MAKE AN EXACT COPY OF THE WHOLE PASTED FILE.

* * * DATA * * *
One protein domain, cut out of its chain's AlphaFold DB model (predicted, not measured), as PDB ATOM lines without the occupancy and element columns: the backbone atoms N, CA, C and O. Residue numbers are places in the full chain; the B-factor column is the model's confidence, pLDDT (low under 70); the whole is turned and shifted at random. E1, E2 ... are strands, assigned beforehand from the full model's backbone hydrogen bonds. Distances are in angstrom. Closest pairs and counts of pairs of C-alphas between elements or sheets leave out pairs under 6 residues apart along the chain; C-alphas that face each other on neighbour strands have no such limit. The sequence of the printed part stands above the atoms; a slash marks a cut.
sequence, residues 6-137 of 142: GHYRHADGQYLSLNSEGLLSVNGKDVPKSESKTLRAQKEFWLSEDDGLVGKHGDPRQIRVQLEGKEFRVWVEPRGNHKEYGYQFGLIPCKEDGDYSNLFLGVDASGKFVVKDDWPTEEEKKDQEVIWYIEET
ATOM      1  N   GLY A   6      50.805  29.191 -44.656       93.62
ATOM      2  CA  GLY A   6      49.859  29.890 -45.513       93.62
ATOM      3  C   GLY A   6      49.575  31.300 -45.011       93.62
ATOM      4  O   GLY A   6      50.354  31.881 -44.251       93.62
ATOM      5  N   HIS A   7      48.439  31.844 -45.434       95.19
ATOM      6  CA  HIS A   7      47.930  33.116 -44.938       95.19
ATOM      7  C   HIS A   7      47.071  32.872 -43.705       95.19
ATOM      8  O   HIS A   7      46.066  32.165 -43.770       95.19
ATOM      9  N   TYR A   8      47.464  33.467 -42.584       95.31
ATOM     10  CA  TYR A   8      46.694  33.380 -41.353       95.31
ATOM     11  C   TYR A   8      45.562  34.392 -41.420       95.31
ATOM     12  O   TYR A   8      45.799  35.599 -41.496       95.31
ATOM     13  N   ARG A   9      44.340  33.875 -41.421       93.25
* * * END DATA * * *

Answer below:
One protein domain, cut out of its chain's AlphaFold DB model (predicted, not measured), as PDB ATOM lines without the occupancy and element columns: the backbone atoms N, CA, C and O. Residue numbers are places in the full chain; the B-factor column is the model's confidence, pLDDT (low under 70); the whole is turned and shifted at random. E1, E2 ... are strands, assigned beforehand from the full model's backbone hydrogen bonds. Distances are in angstrom. Closest pairs and counts of pairs of C-alphas between elements or sheets leave out pairs under 6 residues apart along the chain; C-alphas that face each other on neighbour strands have no such limit. The sequence of the printed part stands above the atoms; a slash marks a cut.
sequence, residues 6-137 of 142: GHYRHADGQYLSLNSEGLLSVNGKDVPKSESKTLRAQKEFWLSEDDGLVGKHGDPRQIRVQLEGKEFRVWVEPRGNHKEYGYQFGLIPCKEDGDYSNLFLGVDASGKFVVKDDWPTEEEKKDQEVIWYIEET
ATOM      1  N   GLY A   6      50.805  29.191 -44.656       93.62
ATOM      2  CA  GLY A   6      49.859  29.890 -45.513       93.62
ATOM      3  C   GLY A   6      49.575  31.300 -45.011       93.62
ATOM      4  O   GLY A   6      50.354  31.881 -44.251       93.62
ATOM      5  N   HIS A   7      48.439  31.844 -45.434       95.19
ATOM      6  CA  HIS A   7      47.930  33.116 -44.938       95.19
ATOM      7  C   HIS A   7      47.071  32.872 -43.705       95.19
ATOM      8  O   HIS A   7      46.066  32.165 -43.770       95.19
ATOM      9  N   TYR A   8      47.464  33.467 -42.584       95.31
ATOM     10  CA  TYR A   8      46.694  33.380 -41.353       95.31
ATOM     11  C   TYR A   8      45.562  34.392 -41.420       95.31
ATOM     12  O   TYR A   8      45.799  35.599 -41.496       95.31
ATOM     13  N   ARG A   9      44.340  33.875 -41.421       93.25